With time travel being the main hook you will venture to many lands familiar from Final Fantasy XIII. This time though there is more apparent freedom to wander around, with approaching inhabitants with speech bubbles over their head to engage in a chat, sometimes this opens a “Live” choice moment, offering a multiple branching answers or questions and though this does not seem to alter the storyline in any way, it is nice to have a little more interaction during these moments. Talking to the locals will also open side-quests, but there is nothing ground breaking here with mainly ‘collect this’ and ‘return that’ type quests. One of the largest additions to, not only XIII, but also the whole Final Fantasy franchise is the ability to capture monsters. Once you have the right equipment you are able to capture and then utilize your monsters during battle by using new Paradigm Shifts to bring them into the fight. There are loads of monsters to find with more than a few extra secret ones to hunt down, adding loads of extra gameplay plus replay opportunities later in the game.

Levelling up for Serah, Noel and the captured monsters takes a different approach to the previous system used in FFXIII, with battles earning you points to spend on the new Crystarium System. This system is represented by a star constellation shaped out as the characters weapon. From here you can spend points to progress your character, from acquiring new moves to earning new Paradigm Shifts to try out. This is different from the last game’s system as each role is represented on the same grid. You also need a specific amount of points to level up your characters unlike XIII where you could spend a little to travel a small way up the connector, here you need whole numbers to move from orb to orb. With each orb you hit that role gains a level, you can mix and match the roles to have balance to your attack schemes. This gives you a far greater freedom in picking how your characters progress.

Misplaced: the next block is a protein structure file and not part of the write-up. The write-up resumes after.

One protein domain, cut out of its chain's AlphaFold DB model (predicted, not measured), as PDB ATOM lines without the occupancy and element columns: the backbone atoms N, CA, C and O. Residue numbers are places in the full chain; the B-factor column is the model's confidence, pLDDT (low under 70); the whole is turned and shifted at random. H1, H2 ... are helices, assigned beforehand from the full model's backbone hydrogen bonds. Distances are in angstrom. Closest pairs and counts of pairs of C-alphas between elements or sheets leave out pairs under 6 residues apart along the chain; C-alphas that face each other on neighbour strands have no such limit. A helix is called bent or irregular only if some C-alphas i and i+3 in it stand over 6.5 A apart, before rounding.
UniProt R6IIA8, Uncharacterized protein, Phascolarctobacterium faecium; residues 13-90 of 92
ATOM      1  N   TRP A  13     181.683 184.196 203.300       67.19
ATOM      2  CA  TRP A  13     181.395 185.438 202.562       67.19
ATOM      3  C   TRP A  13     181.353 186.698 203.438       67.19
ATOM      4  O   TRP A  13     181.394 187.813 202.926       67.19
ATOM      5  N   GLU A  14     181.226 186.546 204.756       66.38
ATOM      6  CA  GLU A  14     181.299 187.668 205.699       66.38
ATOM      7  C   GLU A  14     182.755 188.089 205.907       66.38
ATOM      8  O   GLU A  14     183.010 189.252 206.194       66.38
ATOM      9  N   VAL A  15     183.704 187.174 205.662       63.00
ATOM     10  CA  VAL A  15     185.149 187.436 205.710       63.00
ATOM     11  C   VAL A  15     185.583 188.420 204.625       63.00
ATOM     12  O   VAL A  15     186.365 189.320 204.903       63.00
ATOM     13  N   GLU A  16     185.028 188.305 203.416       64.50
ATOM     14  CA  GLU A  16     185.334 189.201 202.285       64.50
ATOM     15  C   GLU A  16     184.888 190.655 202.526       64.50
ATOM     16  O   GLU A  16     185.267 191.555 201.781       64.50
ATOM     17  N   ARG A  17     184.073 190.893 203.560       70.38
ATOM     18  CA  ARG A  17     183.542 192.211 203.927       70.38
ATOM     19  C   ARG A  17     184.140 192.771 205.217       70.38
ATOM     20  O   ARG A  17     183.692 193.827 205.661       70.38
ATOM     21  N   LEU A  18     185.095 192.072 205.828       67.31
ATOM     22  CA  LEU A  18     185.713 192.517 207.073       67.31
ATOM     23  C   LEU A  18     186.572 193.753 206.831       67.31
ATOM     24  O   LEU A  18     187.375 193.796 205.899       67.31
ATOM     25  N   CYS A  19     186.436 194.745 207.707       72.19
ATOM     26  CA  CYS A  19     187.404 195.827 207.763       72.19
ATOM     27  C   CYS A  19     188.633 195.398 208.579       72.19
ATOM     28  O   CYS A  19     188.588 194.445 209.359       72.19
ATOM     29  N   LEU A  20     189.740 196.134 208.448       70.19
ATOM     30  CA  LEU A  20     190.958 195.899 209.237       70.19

As mentioned, your monsters can be upgraded as well, this is done via a similar Crystarium system however, collected items are uses to power them up instead of points claimed in combat, in a similar system to that used int XIII to upgrade weapons. Speaking of weapons, you now no longer need to upgrade them with collected items, instead the old system of buying better weapons from the store is back and makes the stat boosting element of the game far more succinct.

As with all Final Fantasy games, the presentation is again of a very high quality, with plenty of cut-scenes to enjoy and very explosive battlegrounds full of colour and movement. The console never seems to struggling with what is on screen, running a constant framerate throughout. There is also a lengthy soundtrack to take in, with plenty of great orchestral tracks, though these are marred by a few bad tracks that do tend to annoy if exposed to for too long.

Final Fantasy XIII-2 is a decent improvement over the previous game with a story that, whilst still very linear is great fun to play-through. The ability to collect monsters and the other new additions will surely keep you at this till the very end. Final Fantasy fans will be pleased and that is what Square would have wanted.

Rating: GoodReview Policy(version tested: PS3)

You can order your copy of Final Fantasy XIII-2 from Shopto on PS3 or Xbox 360.

Edited On 11 Feb, 2012